Frozen II features Indigenous culture much more directly, and even addressed the issue of Indigenous erasure. Filmmakers Jennifer Lee and Chris Buck, along with producer Peter Del Vecho, consulted with experts on how to do that respectfully—the experts, of course, being the Sámi people themselves.

Sámi leaders met with Disney producer Peter Del Vecho in September 2019.Sámediggi Sametinget/Flickr

The Sámi parliaments of Norway, Sweden and Finland, and the non-governmental Saami Council reached out to the filmmakers when they found out their culture would be highlighted in the film. They formed a Sámi expert advisory group, called Verddet, to assist filmmakers in with how to accurately and respectfully portray Sámi culture, history, and society.

In a contract signed by Walt Disney Animation Studios and Sámi leaders, the Sámi stated their position that "their collective and individual culture, including aesthetic elements, music, language, stories, histories, and other traditional cultural expressions are property that belong to the Sámi," and "that to adequately respect the rights that the Sámi have to and in their culture, it is necessary to ensure sensitivity, allow for free, prior, and informed consent, and ensure that adequate benefit sharing is employed."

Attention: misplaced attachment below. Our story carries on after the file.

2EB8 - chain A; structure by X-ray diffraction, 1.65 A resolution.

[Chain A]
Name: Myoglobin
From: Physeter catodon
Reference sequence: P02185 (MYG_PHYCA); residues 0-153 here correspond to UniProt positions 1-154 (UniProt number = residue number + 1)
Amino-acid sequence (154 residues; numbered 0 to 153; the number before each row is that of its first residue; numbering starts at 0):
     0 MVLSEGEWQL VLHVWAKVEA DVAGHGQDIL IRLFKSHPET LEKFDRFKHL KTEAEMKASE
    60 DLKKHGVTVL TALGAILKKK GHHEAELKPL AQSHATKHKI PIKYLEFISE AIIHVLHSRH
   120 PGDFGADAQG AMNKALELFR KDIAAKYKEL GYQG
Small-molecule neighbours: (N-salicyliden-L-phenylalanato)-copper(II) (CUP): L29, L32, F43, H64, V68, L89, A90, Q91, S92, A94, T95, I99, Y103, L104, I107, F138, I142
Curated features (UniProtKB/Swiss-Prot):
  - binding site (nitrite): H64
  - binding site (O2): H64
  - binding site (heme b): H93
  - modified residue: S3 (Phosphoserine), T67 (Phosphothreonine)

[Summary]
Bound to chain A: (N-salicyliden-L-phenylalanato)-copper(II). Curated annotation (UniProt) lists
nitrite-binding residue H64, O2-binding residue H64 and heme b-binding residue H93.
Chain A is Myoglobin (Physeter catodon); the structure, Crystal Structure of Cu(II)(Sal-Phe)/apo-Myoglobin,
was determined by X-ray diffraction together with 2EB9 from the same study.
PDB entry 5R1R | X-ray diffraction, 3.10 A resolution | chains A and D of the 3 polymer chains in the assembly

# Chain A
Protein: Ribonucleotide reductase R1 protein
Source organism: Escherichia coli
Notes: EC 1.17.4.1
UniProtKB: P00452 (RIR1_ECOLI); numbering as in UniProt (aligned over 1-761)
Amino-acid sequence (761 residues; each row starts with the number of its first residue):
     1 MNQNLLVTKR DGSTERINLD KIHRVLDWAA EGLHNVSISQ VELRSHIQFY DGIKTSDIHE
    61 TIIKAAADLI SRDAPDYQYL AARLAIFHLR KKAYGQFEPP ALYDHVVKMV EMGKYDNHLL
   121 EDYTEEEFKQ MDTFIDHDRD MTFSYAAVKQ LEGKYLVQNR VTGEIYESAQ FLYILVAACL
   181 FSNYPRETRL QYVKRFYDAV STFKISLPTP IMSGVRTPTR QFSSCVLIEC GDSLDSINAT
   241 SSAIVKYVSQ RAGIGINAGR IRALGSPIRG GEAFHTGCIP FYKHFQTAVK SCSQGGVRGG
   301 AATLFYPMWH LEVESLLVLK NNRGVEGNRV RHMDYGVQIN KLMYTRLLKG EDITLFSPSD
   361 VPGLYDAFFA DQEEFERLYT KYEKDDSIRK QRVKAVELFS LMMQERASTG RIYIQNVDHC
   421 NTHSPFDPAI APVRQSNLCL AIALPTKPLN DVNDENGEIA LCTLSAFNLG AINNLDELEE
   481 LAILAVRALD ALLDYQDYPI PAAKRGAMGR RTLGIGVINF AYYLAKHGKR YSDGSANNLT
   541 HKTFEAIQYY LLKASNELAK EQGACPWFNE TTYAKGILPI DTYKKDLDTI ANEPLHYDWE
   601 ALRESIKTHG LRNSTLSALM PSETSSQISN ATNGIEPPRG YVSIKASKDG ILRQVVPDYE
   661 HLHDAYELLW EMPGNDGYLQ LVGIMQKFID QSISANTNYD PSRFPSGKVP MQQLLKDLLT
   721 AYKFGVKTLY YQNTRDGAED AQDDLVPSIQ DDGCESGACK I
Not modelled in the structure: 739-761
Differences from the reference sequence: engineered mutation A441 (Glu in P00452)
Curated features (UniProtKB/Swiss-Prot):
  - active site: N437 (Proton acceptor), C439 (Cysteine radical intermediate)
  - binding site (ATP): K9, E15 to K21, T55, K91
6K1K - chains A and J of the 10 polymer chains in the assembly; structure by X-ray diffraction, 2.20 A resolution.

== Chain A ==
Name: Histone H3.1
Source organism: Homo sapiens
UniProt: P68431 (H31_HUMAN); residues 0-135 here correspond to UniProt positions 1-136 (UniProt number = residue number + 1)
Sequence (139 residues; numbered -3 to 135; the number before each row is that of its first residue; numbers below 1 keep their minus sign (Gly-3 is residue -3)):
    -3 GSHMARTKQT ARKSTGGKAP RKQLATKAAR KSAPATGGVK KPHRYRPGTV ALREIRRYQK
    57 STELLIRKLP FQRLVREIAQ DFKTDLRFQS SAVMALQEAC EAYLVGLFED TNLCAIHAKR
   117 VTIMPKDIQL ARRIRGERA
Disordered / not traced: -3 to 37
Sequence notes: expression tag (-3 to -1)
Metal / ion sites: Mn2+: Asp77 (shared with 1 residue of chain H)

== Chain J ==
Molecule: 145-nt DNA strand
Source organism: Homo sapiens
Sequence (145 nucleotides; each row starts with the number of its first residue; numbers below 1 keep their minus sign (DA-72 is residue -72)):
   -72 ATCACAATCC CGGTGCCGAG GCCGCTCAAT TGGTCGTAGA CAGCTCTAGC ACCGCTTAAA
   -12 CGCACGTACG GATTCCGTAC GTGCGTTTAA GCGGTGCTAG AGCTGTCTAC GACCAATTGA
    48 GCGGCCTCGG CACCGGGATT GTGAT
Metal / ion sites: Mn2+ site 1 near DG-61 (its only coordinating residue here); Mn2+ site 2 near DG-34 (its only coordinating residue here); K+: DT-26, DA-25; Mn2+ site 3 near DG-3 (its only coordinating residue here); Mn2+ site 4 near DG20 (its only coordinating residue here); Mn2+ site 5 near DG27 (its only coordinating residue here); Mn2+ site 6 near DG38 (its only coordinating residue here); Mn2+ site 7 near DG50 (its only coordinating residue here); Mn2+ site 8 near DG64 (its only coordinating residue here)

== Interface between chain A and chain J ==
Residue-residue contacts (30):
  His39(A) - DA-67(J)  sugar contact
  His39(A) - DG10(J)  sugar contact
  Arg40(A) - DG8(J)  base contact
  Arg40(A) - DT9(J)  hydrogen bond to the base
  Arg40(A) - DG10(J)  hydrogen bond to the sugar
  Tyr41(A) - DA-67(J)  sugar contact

RELATED: This aboriginal Australian used kindness and tea to trump the racism he overheard.

Disney agreed to work with the advisory group, to produce a version of Frozen II in one Sámi language, as well as to "pursue cross-learning opportunities" and "arrange for contributions back to the Sámi society."

Anne Lájla Utsi, managing director at the International Sámi Film Institute, was part of the Verddet advisory group. She told NOW, "This is a good example of how a big, international company like Disney acknowledges the fact that we own our own culture and stories. It hasn't happened before."

"Disney's team really wanted to make it right," said Utsi. "They didn't want to make any mistakes or hurt anybody. We felt that they took it seriously. And the film shows that. We in Verddet are truly proud of this collaboration."

Sounds like you've done well this time, Disney. Let's hope such cultural sensitivity and collaboration continues, and that other filmmakers and production companies will follow suit.